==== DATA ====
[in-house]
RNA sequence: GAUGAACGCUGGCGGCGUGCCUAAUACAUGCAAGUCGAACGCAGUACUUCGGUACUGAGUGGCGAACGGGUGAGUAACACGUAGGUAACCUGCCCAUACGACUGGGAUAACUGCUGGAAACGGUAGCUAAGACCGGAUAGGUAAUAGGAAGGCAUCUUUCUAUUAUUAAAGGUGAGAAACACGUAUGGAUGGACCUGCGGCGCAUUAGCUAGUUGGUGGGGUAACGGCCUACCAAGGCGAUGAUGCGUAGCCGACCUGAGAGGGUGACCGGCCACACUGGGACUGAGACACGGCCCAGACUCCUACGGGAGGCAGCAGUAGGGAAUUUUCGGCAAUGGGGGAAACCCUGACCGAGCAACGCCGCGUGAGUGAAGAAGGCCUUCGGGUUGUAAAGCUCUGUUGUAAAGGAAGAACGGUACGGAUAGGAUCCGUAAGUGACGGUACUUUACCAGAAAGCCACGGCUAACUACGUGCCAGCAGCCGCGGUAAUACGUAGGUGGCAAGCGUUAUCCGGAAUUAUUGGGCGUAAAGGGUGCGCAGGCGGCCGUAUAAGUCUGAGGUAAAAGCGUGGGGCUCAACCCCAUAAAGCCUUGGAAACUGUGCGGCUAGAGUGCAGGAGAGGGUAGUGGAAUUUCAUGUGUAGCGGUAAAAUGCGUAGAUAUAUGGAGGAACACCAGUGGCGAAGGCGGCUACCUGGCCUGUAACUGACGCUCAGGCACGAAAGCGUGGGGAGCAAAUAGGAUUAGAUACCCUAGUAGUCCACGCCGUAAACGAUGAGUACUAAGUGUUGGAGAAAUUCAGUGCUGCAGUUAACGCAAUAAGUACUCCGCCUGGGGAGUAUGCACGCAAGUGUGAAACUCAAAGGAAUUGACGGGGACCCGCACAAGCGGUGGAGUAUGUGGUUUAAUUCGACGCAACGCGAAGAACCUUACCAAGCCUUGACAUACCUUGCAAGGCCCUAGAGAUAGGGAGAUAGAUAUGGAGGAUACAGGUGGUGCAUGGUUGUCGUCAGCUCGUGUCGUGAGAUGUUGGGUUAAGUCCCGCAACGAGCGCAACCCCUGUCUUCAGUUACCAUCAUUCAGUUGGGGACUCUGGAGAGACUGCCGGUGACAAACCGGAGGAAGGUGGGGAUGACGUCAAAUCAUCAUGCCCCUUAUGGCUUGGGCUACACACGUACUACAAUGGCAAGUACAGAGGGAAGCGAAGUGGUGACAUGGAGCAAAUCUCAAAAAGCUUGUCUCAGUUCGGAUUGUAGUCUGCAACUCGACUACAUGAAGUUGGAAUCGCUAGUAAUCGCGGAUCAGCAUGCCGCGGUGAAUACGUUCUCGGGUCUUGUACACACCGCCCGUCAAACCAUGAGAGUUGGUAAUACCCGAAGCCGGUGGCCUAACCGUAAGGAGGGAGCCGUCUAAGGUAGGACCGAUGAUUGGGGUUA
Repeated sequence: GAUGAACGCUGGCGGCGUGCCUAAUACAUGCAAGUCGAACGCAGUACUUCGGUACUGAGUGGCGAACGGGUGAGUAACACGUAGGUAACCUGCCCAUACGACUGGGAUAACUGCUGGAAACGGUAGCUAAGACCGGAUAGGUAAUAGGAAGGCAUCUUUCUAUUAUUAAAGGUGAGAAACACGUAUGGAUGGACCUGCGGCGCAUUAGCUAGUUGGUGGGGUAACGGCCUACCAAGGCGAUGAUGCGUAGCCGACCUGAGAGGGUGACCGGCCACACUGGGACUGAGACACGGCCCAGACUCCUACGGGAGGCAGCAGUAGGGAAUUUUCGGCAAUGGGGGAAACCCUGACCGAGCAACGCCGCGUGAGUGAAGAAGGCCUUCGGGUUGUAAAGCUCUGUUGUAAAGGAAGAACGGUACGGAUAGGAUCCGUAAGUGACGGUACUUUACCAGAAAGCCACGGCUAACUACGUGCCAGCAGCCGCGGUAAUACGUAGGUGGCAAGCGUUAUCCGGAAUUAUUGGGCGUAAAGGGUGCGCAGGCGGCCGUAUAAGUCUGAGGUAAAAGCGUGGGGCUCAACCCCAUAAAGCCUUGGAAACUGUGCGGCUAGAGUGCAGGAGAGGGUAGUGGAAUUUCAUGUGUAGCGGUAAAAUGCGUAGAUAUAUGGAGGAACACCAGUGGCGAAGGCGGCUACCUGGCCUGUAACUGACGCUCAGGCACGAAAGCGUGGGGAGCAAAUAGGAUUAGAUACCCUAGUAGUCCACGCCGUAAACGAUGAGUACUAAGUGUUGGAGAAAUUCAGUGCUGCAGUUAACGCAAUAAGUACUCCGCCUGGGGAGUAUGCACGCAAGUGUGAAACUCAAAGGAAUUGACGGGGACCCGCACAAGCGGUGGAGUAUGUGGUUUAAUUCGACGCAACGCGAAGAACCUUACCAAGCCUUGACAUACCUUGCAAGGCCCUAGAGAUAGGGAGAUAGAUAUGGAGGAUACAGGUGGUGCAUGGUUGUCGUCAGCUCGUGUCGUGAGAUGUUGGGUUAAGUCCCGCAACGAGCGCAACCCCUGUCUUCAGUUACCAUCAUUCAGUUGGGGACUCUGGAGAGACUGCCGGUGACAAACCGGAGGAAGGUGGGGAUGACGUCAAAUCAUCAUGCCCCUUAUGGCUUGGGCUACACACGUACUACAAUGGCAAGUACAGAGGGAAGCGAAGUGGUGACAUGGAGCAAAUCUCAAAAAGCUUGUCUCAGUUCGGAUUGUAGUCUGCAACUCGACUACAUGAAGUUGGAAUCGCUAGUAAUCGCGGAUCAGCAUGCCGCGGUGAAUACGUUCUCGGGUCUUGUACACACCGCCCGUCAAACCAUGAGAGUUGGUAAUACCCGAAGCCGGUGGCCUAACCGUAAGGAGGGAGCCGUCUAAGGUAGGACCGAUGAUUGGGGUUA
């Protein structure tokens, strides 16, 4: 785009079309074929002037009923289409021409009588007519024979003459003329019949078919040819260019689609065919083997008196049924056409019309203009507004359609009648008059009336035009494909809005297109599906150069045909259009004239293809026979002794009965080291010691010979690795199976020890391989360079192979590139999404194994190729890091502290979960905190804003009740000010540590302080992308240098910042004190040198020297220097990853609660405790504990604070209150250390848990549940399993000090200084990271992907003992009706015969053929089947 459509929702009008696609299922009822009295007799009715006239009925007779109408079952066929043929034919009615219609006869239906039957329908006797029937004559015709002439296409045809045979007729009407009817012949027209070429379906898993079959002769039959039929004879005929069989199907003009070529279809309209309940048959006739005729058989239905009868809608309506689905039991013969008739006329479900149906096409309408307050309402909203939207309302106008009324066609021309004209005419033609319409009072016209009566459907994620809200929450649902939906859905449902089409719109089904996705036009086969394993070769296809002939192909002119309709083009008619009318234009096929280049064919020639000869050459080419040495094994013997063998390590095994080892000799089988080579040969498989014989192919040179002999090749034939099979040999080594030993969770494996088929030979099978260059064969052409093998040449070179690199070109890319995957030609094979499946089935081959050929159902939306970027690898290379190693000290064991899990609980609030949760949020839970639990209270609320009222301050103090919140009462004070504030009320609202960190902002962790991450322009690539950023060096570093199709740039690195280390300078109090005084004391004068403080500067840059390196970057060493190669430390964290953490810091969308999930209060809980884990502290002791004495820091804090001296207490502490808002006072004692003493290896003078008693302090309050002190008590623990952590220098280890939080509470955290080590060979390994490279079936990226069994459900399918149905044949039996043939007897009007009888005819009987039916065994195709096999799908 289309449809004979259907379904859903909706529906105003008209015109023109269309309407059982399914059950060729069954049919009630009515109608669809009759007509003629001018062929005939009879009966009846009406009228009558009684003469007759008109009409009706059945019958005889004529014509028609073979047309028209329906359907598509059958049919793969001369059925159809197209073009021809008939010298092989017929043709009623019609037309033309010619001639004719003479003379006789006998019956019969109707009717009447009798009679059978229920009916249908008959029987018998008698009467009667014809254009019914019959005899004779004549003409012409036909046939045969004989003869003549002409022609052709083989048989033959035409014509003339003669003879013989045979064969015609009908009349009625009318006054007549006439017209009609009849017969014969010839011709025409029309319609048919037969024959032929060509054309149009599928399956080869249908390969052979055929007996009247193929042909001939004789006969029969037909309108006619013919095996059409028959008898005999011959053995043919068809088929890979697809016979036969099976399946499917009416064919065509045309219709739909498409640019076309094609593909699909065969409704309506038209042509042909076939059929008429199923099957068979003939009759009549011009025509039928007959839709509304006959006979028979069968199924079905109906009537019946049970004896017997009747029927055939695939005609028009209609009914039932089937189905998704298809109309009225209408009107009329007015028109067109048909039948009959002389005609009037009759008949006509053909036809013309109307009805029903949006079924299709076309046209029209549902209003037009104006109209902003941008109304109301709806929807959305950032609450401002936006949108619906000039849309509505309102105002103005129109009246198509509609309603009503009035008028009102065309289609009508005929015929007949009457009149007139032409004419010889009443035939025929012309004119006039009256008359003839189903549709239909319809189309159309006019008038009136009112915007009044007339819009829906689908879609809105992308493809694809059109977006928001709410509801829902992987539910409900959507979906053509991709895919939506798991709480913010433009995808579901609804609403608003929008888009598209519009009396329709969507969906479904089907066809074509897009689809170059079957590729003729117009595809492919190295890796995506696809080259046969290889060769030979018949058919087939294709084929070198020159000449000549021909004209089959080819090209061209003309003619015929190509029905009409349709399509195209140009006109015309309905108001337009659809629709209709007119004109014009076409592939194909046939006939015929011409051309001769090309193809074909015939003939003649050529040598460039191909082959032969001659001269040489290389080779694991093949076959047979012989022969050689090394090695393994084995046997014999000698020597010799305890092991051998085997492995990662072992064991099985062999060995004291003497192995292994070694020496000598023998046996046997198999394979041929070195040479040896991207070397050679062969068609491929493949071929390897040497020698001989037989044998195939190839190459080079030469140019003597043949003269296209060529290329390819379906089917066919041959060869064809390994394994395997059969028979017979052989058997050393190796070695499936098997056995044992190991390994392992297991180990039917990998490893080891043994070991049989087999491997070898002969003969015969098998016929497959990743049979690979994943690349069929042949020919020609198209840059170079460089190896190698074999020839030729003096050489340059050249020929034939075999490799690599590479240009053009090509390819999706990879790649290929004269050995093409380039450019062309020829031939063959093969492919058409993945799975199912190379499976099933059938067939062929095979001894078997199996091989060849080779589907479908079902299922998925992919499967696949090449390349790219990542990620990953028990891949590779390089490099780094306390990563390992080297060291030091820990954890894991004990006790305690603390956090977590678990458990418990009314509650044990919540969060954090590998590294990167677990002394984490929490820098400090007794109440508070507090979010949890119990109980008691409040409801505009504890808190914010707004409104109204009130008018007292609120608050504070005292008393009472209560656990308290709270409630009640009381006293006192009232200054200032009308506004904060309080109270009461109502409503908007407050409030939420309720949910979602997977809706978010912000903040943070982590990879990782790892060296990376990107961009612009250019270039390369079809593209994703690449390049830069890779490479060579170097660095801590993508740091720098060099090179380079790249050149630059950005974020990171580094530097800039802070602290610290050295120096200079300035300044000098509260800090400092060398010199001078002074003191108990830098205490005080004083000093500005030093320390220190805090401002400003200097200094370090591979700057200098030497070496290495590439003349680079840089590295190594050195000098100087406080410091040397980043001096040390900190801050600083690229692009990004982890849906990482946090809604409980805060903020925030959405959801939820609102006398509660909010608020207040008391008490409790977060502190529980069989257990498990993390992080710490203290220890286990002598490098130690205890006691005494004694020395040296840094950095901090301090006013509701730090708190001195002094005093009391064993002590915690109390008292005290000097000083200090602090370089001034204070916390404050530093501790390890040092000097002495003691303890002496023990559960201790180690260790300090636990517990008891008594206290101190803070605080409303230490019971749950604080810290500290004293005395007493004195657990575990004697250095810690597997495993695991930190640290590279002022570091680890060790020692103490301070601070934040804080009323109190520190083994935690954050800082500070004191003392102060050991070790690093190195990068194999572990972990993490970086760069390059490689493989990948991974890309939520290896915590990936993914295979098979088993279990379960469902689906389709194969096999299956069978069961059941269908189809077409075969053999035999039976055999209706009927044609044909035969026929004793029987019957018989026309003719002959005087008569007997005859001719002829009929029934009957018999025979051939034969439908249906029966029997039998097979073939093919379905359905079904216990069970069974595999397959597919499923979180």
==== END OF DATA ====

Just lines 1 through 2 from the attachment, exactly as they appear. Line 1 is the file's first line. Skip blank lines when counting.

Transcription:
[in-house]
RNA sequence: GAUGAACGCUGGCGGCGUGCCUAAUACAUGCAAGUCGAACGCAGUACUUCGGUACUGAGUGGCGAACGGGUGAGUAACACGUAGGUAACCUGCCCAUACGACUGGGAUAACUGCUGGAAACGGUAGCUAAGACCGGAUAGGUAAUAGGAAGGCAUCUUUCUAUUAUUAAAGGUGAGAAACACGUAUGGAUGGACCUGCGGCGCAUUAGCUAGUUGGUGGGGUAACGGCCUACCAAGGCGAUGAUGCGUAGCCGACCUGAGAGGGUGACCGGCCACACUGGGACUGAGACACGGCCCAGACUCCUACGGGAGGCAGCAGUAGGGAAUUUUCGGCAAUGGGGGAAACCCUGACCGAGCAACGCCGCGUGAGUGAAGAAGGCCUUCGGGUUGUAAAGCUCUGUUGUAAAGGAAGAACGGUACGGAUAGGAUCCGUAAGUGACGGUACUUUACCAGAAAGCCACGGCUAACUACGUGCCAGCAGCCGCGGUAAUACGUAGGUGGCAAGCGUUAUCCGGAAUUAUUGGGCGUAAAGGGUGCGCAGGCGGCCGUAUAAGUCUGAGGUAAAAGCGUGGGGCUCAACCCCAUAAAGCCUUGGAAACUGUGCGGCUAGAGUGCAGGAGAGGGUAGUGGAAUUUCAUGUGUAGCGGUAAAAUGCGUAGAUAUAUGGAGGAACACCAGUGGCGAAGGCGGCUACCUGGCCUGUAACUGACGCUCAGGCACGAAAGCGUGGGGAGCAAAUAGGAUUAGAUACCCUAGUAGUCCACGCCGUAAACGAUGAGUACUAAGUGUUGGAGAAAUUCAGUGCUGCAGUUAACGCAAUAAGUACUCCGCCUGGGGAGUAUGCACGCAAGUGUGAAACUCAAAGGAAUUGACGGGGACCCGCACAAGCGGUGGAGUAUGUGGUUUAAUUCGACGCAACGCGAAGAACCUUACCAAGCCUUGACAUACCUUGCAAGGCCCUAGAGAUAGGGAGAUAGAUAUGGAGGAUACAGGUGGUGCAUGGUUGUCGUCAGCUCGUGUCGUGAGAUGUUGGGUUAAGUCCCGCAACGAGCGCAACCCCUGUCUUCAGUUACCAUCAUUCAGUUGGGGACUCUGGAGAGACUGCCGGUGACAAACCGGAGGAAGGUGGGGAUGACGUCAAAUCAUCAUGCCCCUUAUGGCUUGGGCUACACACGUACUACAAUGGCAAGUACAGAGGGAAGCGAAGUGGUGACAUGGAGCAAAUCUCAAAAAGCUUGUCUCAGUUCGGAUUGUAGUCUGCAACUCGACUACAUGAAGUUGGAAUCGCUAGUAAUCGCGGAUCAGCAUGCCGCGGUGAAUACGUUCUCGGGUCUUGUACACACCGCCCGUCAAACCAUGAGAGUUGGUAAUACCCGAAGCCGGUGGCCUAACCGUAAGGAGGGAGCCGUCUAAGGUAGGACCGAUGAUUGGGGUUA